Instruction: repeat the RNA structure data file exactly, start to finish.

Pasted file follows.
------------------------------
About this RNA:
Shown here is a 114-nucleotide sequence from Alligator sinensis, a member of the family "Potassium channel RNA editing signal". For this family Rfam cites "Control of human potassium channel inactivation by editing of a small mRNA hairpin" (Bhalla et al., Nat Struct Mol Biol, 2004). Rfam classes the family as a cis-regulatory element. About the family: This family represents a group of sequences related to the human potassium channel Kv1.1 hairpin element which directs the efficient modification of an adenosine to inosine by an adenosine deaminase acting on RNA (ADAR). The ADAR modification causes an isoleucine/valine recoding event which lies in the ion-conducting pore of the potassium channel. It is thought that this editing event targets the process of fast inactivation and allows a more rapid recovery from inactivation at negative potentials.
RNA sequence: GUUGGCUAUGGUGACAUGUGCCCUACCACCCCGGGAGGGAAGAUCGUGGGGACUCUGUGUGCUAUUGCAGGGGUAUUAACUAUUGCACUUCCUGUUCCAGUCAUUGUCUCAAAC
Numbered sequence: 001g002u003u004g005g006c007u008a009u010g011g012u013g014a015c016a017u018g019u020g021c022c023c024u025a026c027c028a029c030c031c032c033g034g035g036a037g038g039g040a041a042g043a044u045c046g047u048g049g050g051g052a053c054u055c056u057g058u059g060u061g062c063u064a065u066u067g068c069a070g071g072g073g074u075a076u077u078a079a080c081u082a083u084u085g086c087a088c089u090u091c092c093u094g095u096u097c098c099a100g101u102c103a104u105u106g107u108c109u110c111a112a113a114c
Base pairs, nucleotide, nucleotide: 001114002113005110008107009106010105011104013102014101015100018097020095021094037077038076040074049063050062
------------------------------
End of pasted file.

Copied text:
About this RNA:
Shown here is a 114-nucleotide sequence from Alligator sinensis, a member of the family "Potassium channel RNA editing signal". For this family Rfam cites "Control of human potassium channel inactivation by editing of a small mRNA hairpin" (Bhalla et al., Nat Struct Mol Biol, 2004). Rfam classes the family as a cis-regulatory element. About the family: This family represents a group of sequences related to the human potassium channel Kv1.1 hairpin element which directs the efficient modification of an adenosine to inosine by an adenosine deaminase acting on RNA (ADAR). The ADAR modification causes an isoleucine/valine recoding event which lies in the ion-conducting pore of the potassium channel. It is thought that this editing event targets the process of fast inactivation and allows a more rapid recovery from inactivation at negative potentials.
RNA sequence: GUUGGCUAUGGUGACAUGUGCCCUACCACCCCGGGAGGGAAGAUCGUGGGGACUCUGUGUGCUAUUGCAGGGGUAUUAACUAUUGCACUUCCUGUUCCAGUCAUUGUCUCAAAC
Numbered sequence: 001g002u003u004g005g006c007u008a009u010g011g012u013g014a015c016a017u018g019u020g021c022c023c024u025a026c027c028a029c030c031c032c033g034g035g036a037g038g039g040a041a042g043a044u045c046g047u048g049g050g051g052a053c054u055c056u057g058u059g060u061g062c063u064a065u066u067g068c069a070g071g072g073g074u075a076u077u078a079a080c081u082a083u084u085g086c087a088c089u090u091c092c093u094g095u096u097c098c099a100g101u102c103a104u105u106g107u108c109u110c111a112a113a114c
Base pairs, nucleotide, nucleotide: 001114002113005110008107009106010105011104013102014101015100018097020095021094037077038076040074049063050062